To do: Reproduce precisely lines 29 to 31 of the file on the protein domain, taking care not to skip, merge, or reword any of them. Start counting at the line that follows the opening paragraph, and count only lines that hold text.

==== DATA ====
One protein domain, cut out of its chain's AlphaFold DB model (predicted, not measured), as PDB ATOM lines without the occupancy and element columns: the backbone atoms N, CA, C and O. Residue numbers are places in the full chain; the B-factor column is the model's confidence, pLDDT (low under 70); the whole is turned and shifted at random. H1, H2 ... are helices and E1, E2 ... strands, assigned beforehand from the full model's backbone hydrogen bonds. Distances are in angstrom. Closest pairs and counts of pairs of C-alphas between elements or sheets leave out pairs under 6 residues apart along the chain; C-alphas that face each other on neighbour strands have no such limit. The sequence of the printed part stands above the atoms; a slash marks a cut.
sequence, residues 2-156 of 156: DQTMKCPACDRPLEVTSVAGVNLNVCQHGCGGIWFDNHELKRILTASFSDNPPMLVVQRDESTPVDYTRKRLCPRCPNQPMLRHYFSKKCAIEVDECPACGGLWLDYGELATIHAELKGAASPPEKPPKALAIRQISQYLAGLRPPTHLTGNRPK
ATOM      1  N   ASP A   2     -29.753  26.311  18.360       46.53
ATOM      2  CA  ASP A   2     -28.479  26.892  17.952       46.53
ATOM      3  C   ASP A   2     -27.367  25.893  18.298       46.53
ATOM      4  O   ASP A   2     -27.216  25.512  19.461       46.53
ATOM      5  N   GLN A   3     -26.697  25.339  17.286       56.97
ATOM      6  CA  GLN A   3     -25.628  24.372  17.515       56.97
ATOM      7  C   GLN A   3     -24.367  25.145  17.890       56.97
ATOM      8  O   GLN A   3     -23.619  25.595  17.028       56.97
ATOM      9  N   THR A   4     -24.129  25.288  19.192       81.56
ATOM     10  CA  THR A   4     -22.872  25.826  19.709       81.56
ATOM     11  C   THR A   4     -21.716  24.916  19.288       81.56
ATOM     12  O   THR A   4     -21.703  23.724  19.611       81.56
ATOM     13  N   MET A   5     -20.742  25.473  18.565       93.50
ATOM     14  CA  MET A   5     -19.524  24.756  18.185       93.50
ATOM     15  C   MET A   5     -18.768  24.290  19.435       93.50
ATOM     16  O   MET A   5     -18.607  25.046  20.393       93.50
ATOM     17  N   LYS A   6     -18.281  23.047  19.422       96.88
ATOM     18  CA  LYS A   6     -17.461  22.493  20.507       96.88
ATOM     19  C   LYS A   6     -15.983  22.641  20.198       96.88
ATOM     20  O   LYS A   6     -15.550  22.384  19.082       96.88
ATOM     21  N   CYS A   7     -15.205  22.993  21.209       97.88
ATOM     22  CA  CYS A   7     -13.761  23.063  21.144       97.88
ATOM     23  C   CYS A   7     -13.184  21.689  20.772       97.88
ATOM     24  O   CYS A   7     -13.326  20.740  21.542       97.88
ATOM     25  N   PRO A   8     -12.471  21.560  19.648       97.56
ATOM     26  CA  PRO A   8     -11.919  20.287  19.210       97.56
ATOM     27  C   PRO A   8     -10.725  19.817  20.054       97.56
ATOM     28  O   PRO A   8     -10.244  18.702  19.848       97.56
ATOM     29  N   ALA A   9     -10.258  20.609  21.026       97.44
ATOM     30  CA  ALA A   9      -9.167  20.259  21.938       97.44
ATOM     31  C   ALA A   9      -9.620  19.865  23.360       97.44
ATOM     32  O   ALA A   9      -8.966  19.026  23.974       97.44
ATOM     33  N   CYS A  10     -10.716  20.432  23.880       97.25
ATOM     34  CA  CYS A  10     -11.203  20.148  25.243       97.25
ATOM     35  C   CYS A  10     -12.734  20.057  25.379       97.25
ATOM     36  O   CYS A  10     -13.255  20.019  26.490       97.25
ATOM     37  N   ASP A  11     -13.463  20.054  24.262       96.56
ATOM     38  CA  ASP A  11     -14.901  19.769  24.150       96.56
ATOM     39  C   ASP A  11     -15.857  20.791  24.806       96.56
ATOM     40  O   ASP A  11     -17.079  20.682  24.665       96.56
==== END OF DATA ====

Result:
ATOM     28  O   PRO A   8     -10.244  18.702  19.848       97.56
ATOM     29  N   ALA A   9     -10.258  20.609  21.026       97.44
ATOM     30  CA  ALA A   9      -9.167  20.259  21.938       97.44